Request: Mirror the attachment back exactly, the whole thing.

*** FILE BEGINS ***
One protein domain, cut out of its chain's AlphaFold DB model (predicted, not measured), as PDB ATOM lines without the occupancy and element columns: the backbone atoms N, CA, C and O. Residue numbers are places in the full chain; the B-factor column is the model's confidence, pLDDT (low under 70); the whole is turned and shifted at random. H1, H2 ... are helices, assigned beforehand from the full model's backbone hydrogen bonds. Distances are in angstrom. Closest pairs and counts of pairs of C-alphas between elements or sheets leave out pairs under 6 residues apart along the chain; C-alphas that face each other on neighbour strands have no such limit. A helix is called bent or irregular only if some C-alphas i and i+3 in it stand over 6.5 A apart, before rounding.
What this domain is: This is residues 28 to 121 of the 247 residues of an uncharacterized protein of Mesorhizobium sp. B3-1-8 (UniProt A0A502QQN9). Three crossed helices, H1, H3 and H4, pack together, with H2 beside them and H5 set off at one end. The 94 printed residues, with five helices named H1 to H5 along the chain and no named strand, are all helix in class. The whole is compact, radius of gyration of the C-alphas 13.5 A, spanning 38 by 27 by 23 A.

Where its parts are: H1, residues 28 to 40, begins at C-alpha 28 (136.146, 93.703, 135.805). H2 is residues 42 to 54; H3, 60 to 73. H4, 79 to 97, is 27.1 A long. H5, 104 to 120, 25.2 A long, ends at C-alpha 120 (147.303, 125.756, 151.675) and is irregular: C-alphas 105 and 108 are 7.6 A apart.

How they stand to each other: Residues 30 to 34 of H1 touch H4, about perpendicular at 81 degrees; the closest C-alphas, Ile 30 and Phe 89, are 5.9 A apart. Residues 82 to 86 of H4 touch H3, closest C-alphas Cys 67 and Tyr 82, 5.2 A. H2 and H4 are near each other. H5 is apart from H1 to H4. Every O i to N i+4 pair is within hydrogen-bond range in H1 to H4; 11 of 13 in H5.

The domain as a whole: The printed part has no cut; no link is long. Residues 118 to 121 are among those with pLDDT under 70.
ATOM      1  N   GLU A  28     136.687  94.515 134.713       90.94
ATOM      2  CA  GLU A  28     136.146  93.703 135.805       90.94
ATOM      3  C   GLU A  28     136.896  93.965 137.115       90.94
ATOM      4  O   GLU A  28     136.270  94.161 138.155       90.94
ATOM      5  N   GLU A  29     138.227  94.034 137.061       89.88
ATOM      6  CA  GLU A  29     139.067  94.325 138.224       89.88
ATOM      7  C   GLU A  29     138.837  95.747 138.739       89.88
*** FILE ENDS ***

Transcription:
One protein domain, cut out of its chain's AlphaFold DB model (predicted, not measured), as PDB ATOM lines without the occupancy and element columns: the backbone atoms N, CA, C and O. Residue numbers are places in the full chain; the B-factor column is the model's confidence, pLDDT (low under 70); the whole is turned and shifted at random. H1, H2 ... are helices, assigned beforehand from the full model's backbone hydrogen bonds. Distances are in angstrom. Closest pairs and counts of pairs of C-alphas between elements or sheets leave out pairs under 6 residues apart along the chain; C-alphas that face each other on neighbour strands have no such limit. A helix is called bent or irregular only if some C-alphas i and i+3 in it stand over 6.5 A apart, before rounding.
What this domain is: This is residues 28 to 121 of the 247 residues of an uncharacterized protein of Mesorhizobium sp. B3-1-8 (UniProt A0A502QQN9). Three crossed helices, H1, H3 and H4, pack together, with H2 beside them and H5 set off at one end. The 94 printed residues, with five helices named H1 to H5 along the chain and no named strand, are all helix in class. The whole is compact, radius of gyration of the C-alphas 13.5 A, spanning 38 by 27 by 23 A.

Where its parts are: H1, residues 28 to 40, begins at C-alpha 28 (136.146, 93.703, 135.805). H2 is residues 42 to 54; H3, 60 to 73. H4, 79 to 97, is 27.1 A long. H5, 104 to 120, 25.2 A long, ends at C-alpha 120 (147.303, 125.756, 151.675) and is irregular: C-alphas 105 and 108 are 7.6 A apart.

How they stand to each other: Residues 30 to 34 of H1 touch H4, about perpendicular at 81 degrees; the closest C-alphas, Ile 30 and Phe 89, are 5.9 A apart. Residues 82 to 86 of H4 touch H3, closest C-alphas Cys 67 and Tyr 82, 5.2 A. H2 and H4 are near each other. H5 is apart from H1 to H4. Every O i to N i+4 pair is within hydrogen-bond range in H1 to H4; 11 of 13 in H5.

The domain as a whole: The printed part has no cut; no link is long. Residues 118 to 121 are among those with pLDDT under 70.
ATOM      1  N   GLU A  28     136.687  94.515 134.713       90.94
ATOM      2  CA  GLU A  28     136.146  93.703 135.805       90.94
ATOM      3  C   GLU A  28     136.896  93.965 137.115       90.94
ATOM      4  O   GLU A  28     136.270  94.161 138.155       90.94
ATOM      5  N   GLU A  29     138.227  94.034 137.061       89.88
ATOM      6  CA  GLU A  29     139.067  94.325 138.224       89.88
ATOM      7  C   GLU A  29     138.837  95.747 138.739       89.88